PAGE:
COOKING WITH EMMA & PRICE
will become a monthly PNB BLOG series featuring seasonal recipes by two of our very own dancers. I have grown to know this beautiful couple as the cookers of the company. Every weekend they are out at the Ballard Farmers’ Market picking the freshest ingredients and always finding the best recipes. I asked them to contribute a monthly entry to the PNB BLOG so you can get to know them better and see what dancers go to for fuel (and desserts!).
Here is the first of many exciting posts by Emma Love & Price Suddarth.
Does the combination of those two words make you melt as much as it does me? The smell, the flavor—the entire idea of it makes me giddy. Add it before the words ice cream and you’ve hit the jackpot. What can’t you do with a good vanilla bean ice cream? For the simple taste, you can add chocolate syrup. For the fancy take, you can add salted caramel. For the fresher palate, you can add fresh fruit. For the childhood memory, you can crumble in girl scout cookies. For the purist, you can enjoy it simply as is—sweet, delicious, vanilla bean. How do you like it?
We absolutely love to cook. It’s our “thing.” When we come home at night—sore muscles and tired feet from long rehearsal days—we find rest in the routines of the kitchen. Chopping, seasoning, sautéing… which leads to chewing, swallowing, savoring… which leads to washing, cleaning, and relaxing. We love testing out new recipes, or coming up with our own concoctions, or relying on tried-and-true favorites. Whether its by means of a cookbook, magazine, blog, Pinterest find, or our own heads—the time in the evening spent in the kitchen is some of our favorite of the day.
While ingredients like Swiss chard, shallot, heirloom tomato, broccolini, or brussels sprouts frequent our grocery or farmers’ market list, those like vanilla bean do not. Desserts and baking don’t make it into our regular cooking routine too often. They often take more time—and patience. Admittedly, I’m not likely to be as patient when it comes to a cookie. As a major cupcake lover, I’ve definitely tried my hand at baking those here and there—ending up with some great combinations, such as graham cracker cupcakes with whipped cream and fresh peaches, or almond cupcakes with a peanut butter topping and fresh strawberries; however, there have definitely been some baking fails too (sometime I’ll have to address our late-Thursday-night attempt at pumpkin cupcakes for “cupcake Friday,” a brief installment one season at PNB). More often than not, I’d prefer to leave it to favorite spots like Macrina Bakery, Hello Robin, or Molly Moon’s to fill our sweet tooth needs. However, this last sun-filled weekend changed our minds.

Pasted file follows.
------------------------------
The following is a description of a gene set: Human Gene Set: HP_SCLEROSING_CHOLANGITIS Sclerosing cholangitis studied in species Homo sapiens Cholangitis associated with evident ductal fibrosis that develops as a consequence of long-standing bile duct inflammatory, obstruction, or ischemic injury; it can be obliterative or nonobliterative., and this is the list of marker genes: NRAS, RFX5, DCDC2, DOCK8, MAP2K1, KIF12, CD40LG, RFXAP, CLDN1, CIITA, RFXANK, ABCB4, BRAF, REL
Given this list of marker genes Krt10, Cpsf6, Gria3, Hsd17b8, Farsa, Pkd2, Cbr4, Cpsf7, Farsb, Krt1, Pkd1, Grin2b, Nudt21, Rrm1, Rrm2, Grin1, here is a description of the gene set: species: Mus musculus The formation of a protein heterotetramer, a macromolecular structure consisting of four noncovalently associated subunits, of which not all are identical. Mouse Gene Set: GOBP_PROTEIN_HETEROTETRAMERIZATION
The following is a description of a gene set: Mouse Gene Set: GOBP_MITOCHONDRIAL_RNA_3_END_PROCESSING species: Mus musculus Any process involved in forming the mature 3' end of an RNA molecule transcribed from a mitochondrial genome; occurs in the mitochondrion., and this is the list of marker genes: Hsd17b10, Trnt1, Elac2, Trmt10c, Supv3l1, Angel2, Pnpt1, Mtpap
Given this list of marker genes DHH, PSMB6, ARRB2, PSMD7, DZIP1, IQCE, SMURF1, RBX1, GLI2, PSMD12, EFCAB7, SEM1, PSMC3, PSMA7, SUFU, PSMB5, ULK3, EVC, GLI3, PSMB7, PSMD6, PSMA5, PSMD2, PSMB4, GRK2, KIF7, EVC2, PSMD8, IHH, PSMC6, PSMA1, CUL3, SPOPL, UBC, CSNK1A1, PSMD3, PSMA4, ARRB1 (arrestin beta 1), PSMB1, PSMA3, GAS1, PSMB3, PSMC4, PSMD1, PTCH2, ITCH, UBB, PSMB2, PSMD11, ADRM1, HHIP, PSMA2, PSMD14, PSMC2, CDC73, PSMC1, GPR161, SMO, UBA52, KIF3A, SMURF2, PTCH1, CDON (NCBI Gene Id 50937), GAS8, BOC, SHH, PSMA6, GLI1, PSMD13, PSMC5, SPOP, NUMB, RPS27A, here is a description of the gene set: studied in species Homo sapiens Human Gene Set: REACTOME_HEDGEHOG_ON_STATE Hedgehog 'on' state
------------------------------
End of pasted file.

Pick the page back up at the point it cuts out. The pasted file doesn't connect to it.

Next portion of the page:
Homemade ice cream is a fond memory for Price, and we received an ice cream maker from his grandparents for our wedding. Best part? It’s electric—no hand crank required! Sadly, we’d only used it a couple times over the past couple summers. When we used to live in the Queen Anne area, on warm spring and summer days, we would frequently take a post-dinner walk from our apartment to Molly Moon’s with the pups—one standing outside with them while the other went in empty-handed, then returned with two overflowing cones. These walks may be one of the things I miss most about living in that area. Now that we are out of dog-walking range, we needed an alternative.
“Any desire to make homemade ice cream tonight?” As if he needed to ask. It was a sun-filled, summer-feeling weekend, and it was only April. With a busy schedule, we’ve had a low number of two-day weekends this season, and each one that comes up almost feels like a mini vacation. When on vacation, we like to go extra cooking-crazy, trying numerous new recipes, testing out unfamiliar ingredients, or experimenting with new techniques. Vanilla bean ice cream? Sounds crazy, right? Sounds unfamiliar? Sounds innovative? Ok—no. Sounds delicious though? Definitely, yes.
Luckily, I recently purchased a Molly Moon’s cookbook for just such an occasion. As I opened it I dreaded the daunting recipe that lay ahead—I expected a handful of skills I don’t have. Let me just tell you—easiest recipe we’ve tackled in ages. No cooking eggs, no lengthy ingredient list; all it took was five simple components—heavy cream, milk (we used almond), sugar, a pinch of salt, and vanilla bean—and some quality time in the ice cream maker. We made some adjustments (to the cream/milk ratio)—as we frequently do—based on personal tastes.
The overall result?
Creamy, rich, smooth, delicious vanilla-bean-rich ice cream.
1 c heavy cream
2 c milk (we used almond)
¾ c sugar
pinch of kosher salt
2 whole vanilla beans, split down the middle lengthwise
Combine all the ingredients in a saucepan and cook them over medium heat—whisking intermittently. Just before it starts to boil, take it off the heat. Remove the vanilla bean pods from the liquid mixture and then scrape the seeds back into the pot. Put the scraped pods back into pot and stir to combine. Pour the mixture into a bowl and put it in the refrigerator to chill for 1-2 hours. Once it’s chilled, take the vanilla bean pods out. Pour it into the ice cream maker and let it go! From there to the freezer, and from the freezer to your bowl and spoon.
Adapted from the Molly Moon’s cookbook. We don’t have many cookbooks on hand, but this one has earned a place in our regular rotation.
Next on our ice cream agenda? Price’s favorite when we visit Molly Moon’s—maple walnut.
Daunting? Nah. Excited? Oh yea. In the future of our food musings there’ll be a complete recipe in the post, but you’ll have to track down the book for this one; however, I still thought it was just too tasty to pass up.
There’s some vanilla bean left in our freezer… I think I’ll be heading that way right now.